contained within gas cylinders is initially very high and falls
as the contents are used. The function of the regulator, or reducing
valve, is to convert this variable, high-pressure gas supply to
a constant, low-pressure gas supply of around 50 psi.
using a regulated, low pressure system in an anesthetic machine
is easier and safer to manufacture the pipework in the machine
using low-pressure piping and connectors, and the consequences
of a gas leak are less serious.
eliminates the necessity of constantly adjusting the flowmeters
as the pressure in the cylinder falls.
enables better control of the gas flow to be maintained: since
the needle-valve and flowmeters are larger for a given flow
rate, they are less prone to inaccuracy due to wear or the presence
As gas flows
out of the low-pressure chamber, the drop in pressure reduces
the force generated by the diaphragm (D) against the spring (S),
allowing the valve (V) to open and admit gas from the high-pressure
chamber. The output pressure may be adjusted by a screw (A) that
alters the force applied by the spring.
The regulated low pressure will only remain constant over a certain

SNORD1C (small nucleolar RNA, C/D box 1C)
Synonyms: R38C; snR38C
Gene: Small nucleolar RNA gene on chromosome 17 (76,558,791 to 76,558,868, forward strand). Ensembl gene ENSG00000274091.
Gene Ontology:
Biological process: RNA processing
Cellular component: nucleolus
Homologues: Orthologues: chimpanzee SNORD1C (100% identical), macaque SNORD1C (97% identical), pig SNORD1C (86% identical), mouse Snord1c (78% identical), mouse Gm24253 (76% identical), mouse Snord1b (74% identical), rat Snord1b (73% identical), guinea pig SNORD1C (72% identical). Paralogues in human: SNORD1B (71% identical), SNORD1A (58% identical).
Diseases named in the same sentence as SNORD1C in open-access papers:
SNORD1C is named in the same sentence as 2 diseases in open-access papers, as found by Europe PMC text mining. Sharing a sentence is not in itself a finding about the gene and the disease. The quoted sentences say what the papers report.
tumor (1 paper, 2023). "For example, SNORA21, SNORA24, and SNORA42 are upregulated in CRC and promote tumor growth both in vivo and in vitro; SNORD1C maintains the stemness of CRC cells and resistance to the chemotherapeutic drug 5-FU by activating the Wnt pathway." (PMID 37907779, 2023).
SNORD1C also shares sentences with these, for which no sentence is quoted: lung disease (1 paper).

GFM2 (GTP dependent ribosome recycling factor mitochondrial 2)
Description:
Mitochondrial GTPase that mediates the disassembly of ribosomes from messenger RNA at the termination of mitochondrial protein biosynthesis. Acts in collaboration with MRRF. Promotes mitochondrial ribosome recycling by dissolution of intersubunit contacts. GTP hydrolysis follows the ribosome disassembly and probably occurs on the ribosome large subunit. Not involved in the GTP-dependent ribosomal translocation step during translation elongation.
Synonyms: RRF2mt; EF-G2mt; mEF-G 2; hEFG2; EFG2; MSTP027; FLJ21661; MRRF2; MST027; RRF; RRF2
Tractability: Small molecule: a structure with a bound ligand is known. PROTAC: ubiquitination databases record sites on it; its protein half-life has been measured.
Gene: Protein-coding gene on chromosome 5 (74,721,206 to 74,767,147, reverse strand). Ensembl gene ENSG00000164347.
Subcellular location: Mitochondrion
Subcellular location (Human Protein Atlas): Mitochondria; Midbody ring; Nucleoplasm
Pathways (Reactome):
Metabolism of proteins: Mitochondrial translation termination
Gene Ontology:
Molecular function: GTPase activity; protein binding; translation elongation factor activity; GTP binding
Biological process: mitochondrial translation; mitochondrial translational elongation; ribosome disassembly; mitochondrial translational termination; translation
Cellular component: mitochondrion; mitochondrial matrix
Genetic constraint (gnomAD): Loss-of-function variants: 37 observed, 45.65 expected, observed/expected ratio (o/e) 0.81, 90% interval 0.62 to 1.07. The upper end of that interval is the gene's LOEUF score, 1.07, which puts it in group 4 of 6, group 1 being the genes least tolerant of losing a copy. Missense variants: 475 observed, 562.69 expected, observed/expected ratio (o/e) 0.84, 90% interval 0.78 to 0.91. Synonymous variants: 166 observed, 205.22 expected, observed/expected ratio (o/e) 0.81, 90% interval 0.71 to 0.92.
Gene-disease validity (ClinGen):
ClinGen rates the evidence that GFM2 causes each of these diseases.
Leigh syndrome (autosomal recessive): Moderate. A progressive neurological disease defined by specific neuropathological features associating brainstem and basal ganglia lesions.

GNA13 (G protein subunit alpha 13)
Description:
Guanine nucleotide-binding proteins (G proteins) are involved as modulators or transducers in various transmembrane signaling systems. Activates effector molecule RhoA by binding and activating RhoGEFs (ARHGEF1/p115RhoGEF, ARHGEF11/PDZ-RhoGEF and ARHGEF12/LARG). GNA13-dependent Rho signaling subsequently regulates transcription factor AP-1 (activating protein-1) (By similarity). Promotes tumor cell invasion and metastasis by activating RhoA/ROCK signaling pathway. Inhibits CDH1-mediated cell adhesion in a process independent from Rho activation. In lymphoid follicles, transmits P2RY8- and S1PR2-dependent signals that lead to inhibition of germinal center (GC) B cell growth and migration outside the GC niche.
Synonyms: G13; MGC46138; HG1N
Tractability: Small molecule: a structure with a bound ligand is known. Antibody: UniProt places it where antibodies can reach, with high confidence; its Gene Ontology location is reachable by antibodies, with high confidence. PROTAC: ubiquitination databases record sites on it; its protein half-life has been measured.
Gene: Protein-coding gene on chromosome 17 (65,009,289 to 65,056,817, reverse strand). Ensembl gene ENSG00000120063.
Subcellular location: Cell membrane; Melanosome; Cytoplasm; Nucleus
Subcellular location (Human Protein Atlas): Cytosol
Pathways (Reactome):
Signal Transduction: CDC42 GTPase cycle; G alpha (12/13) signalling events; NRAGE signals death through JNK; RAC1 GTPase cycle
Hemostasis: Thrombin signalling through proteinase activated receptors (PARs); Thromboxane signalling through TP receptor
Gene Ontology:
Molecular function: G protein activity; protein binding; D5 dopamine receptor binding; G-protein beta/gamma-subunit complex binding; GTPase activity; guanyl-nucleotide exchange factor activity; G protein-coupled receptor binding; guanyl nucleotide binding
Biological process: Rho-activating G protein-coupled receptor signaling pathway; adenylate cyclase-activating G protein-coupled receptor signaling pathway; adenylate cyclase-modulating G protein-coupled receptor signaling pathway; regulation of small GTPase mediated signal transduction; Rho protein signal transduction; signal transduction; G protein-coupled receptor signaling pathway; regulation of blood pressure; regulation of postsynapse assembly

range of pressures in the cylinder. If the contents of the cylinder
are used to the point of exhaustion, the pressure in the low-pressure
system will fall. This may present a hazard if, to compensate
for this, the flow control is further opened and, later, a full
cylinder is connected to the system. The high pressure in the
new cylinder will now generate a very high flow into the breathing
circuit which may result in a rapid increase in pressure and barotrauma
to the lungs.
Two-stage regulators essentially consist of two single-stage
regulators mounted in series, so that the low-pressure chamber of
the first stage becomes the high-pressure chamber for the second
stage. Since the pressure in the intermediate chamber is relatively
constant, this arrangement provides very precise control of the
pressure in the final chamber. Two-stage regulators are relatively
expensive and so are only used in situations where it is important
to maintain the output pressure within close tolerances.
Some oxygen regulators incorporate a Bourdon-type flowmeter and
flow restrictor, and are intended for delivery of oxygen directly
not be used to supply oxygen to the anesthetic machine since the
limited flow (typically 8 or 15 l/min) will be inadequate to operate
the quick-flush or ventilator.